Speculation prevailed that the first round of easing under a Yellen leadership would be $10 billion per month.

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Federal Reserve Uneasiness Weighing On Markets


Uneasiness about Federal Reserve policy and about the succession plan have sent equity markets into a tailspin and currency markets into a state of high volatility. On Monday, US equities posted their fourth consecutive losing day. In overnight trading, global shares again lost ground as concerns about the Fed weighed heavily on the global marketplace.

And, not to be overlooked is concern about who will replace current Fed Chair Ben Bernanke. President Obama has apparently narrowed the field to the two most popular candidates, former Treasury Secretary and former President of Harvard, Lawrence Summers, and current Fed Vice Chair, Janet Yellen.

As Obama considers his options and refines his choice, he seems to be adding additional weight to the job description. On Monday, the President addressed the lingering need for more legislation in line with the controversial 2010 Dodd Frank law. The President called upon regulators to move forward with much of the regulatory reform cited in the law that has been slow to develop. Only 40 percent of the new Dodd-Frank regulations have been implemented and some of the bill’s most protective regulations remain in flux, tied up between five groups of regulators who cannot agree on policy.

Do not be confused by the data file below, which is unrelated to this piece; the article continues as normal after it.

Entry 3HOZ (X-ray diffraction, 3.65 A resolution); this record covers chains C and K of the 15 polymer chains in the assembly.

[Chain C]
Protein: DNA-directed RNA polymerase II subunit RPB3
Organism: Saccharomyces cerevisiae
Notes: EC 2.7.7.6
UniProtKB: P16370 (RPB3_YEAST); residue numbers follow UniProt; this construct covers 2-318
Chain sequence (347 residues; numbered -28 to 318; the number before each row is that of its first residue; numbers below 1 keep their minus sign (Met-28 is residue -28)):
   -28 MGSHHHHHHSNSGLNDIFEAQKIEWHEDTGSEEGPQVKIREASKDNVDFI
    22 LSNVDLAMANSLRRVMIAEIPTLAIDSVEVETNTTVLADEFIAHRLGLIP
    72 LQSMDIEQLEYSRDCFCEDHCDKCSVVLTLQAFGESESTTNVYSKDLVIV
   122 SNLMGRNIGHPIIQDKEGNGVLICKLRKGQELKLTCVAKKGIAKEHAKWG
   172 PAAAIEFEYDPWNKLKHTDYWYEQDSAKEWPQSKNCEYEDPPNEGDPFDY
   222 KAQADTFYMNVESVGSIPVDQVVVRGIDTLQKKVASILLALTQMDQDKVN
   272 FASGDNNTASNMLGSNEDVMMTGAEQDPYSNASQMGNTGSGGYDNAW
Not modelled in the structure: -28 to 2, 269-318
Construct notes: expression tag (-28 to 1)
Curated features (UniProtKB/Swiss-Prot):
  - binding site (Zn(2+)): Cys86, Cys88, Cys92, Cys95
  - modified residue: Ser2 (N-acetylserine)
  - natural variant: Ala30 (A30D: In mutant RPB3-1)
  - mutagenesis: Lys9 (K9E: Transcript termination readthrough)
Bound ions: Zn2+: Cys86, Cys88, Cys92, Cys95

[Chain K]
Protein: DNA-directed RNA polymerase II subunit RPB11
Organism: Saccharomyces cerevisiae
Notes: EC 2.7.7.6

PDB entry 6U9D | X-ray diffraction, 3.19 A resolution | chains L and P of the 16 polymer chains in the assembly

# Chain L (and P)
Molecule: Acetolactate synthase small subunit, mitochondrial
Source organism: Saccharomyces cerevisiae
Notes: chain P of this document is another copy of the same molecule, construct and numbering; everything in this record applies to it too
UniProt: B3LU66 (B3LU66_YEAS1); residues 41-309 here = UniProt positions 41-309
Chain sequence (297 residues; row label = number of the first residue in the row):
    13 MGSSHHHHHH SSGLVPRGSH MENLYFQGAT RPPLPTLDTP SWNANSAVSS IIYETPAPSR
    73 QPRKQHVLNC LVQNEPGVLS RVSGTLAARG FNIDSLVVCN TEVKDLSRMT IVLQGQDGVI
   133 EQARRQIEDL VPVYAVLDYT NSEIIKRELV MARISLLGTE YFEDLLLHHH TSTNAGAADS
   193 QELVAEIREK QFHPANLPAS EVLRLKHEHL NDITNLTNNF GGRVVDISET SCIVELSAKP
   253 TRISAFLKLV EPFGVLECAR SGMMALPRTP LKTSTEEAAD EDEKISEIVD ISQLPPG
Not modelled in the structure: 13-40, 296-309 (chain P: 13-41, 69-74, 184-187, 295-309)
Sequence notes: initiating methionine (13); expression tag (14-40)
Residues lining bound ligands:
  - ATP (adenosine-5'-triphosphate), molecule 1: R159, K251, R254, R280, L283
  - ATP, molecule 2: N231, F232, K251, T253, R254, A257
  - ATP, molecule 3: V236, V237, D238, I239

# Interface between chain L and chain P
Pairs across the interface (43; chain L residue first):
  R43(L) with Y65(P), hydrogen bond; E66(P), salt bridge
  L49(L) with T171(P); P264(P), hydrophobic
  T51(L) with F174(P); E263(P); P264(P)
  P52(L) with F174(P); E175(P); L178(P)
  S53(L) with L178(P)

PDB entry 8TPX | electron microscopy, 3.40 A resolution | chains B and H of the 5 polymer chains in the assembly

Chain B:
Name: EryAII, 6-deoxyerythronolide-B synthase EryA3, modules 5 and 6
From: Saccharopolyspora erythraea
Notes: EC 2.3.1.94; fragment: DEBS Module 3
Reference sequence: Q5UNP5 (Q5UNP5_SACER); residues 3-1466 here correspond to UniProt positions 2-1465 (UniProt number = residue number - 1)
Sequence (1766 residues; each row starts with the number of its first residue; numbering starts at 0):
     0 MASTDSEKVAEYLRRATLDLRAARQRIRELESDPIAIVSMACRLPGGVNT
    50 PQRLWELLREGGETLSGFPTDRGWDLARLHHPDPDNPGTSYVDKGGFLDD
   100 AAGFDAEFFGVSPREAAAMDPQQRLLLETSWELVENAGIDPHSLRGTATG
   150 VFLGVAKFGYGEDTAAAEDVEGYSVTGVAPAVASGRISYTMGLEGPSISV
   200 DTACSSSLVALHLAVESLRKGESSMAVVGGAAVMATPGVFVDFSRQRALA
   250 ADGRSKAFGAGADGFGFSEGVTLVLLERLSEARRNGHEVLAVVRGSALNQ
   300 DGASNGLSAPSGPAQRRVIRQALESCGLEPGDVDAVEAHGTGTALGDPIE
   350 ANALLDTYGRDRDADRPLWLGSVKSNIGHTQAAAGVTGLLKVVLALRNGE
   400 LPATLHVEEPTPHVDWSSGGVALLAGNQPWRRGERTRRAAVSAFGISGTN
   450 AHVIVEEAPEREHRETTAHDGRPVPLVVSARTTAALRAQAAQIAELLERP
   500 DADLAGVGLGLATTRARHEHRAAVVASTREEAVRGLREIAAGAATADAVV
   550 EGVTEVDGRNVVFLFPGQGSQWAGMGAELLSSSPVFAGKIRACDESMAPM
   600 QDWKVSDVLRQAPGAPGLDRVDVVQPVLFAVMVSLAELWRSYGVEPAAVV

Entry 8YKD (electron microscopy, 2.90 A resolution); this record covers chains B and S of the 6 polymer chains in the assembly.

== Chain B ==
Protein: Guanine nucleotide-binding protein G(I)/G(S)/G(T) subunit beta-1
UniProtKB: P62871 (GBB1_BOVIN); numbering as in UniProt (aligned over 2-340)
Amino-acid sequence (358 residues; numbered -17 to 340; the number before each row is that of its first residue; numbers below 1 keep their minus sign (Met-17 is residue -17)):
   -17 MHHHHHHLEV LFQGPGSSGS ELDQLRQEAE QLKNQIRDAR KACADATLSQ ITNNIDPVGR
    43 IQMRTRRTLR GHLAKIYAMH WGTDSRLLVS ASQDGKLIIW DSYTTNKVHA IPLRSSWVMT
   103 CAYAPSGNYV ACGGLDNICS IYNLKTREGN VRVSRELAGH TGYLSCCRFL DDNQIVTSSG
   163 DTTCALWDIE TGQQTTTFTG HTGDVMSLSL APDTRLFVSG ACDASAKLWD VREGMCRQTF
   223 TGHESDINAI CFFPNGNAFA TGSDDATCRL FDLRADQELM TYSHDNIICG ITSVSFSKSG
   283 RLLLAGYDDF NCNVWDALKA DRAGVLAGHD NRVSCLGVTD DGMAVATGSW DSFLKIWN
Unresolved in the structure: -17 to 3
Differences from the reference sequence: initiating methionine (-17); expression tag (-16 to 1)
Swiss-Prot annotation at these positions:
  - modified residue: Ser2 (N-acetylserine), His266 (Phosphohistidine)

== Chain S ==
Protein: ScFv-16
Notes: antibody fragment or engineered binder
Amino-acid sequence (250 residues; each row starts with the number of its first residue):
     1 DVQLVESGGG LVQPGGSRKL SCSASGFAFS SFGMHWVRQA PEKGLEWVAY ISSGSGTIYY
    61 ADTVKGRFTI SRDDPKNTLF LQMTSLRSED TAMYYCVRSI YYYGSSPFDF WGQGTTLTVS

On Monday, the President called upon the Federal Reserve, the Federal Deposit Insurance Corporation and the Consumer Financial Protection Bureau to more aggressively overhaul regulations and ensure protection against another meltdown similar to 2008.

The beleaguered Consumer Protection Agency has been leaderless since its inception. In July, the Senate finally confirmed long-time candidate Richard Cordray to lead the agency, which is charged with reforming a host of consumer credit products, including mortgages.

However, the new Fed czar will have to add tighter regulation to its list of primary responsibilities. For the past 5 years, Chairman Bernanke has concentrated upon jobs and inflation. With Obama’s new mandate, regulation will be a top priority. This announcement may give some insight into who the President favors to replace Bernanke.

Summers vs. Yellen

As the world watches this drama play out, the minutes from the last meeting are due out tomorrow. The Federal Reserve is also meeting this week at Jackson Hole. What markets want to know is when tapering will commence and to what extent. The lack of definition has created shifts in emerging economy currency markets and propped up British sterling and the euro.

However, global equity markets are uneasy fearing that money will become tighter in the world’s largest economy. Fiscal conservatives say a pullback from current stimulus spending is overdue. Less conservative economists believe there is nothing to fear and the Fed should continue its aggressive buying policy.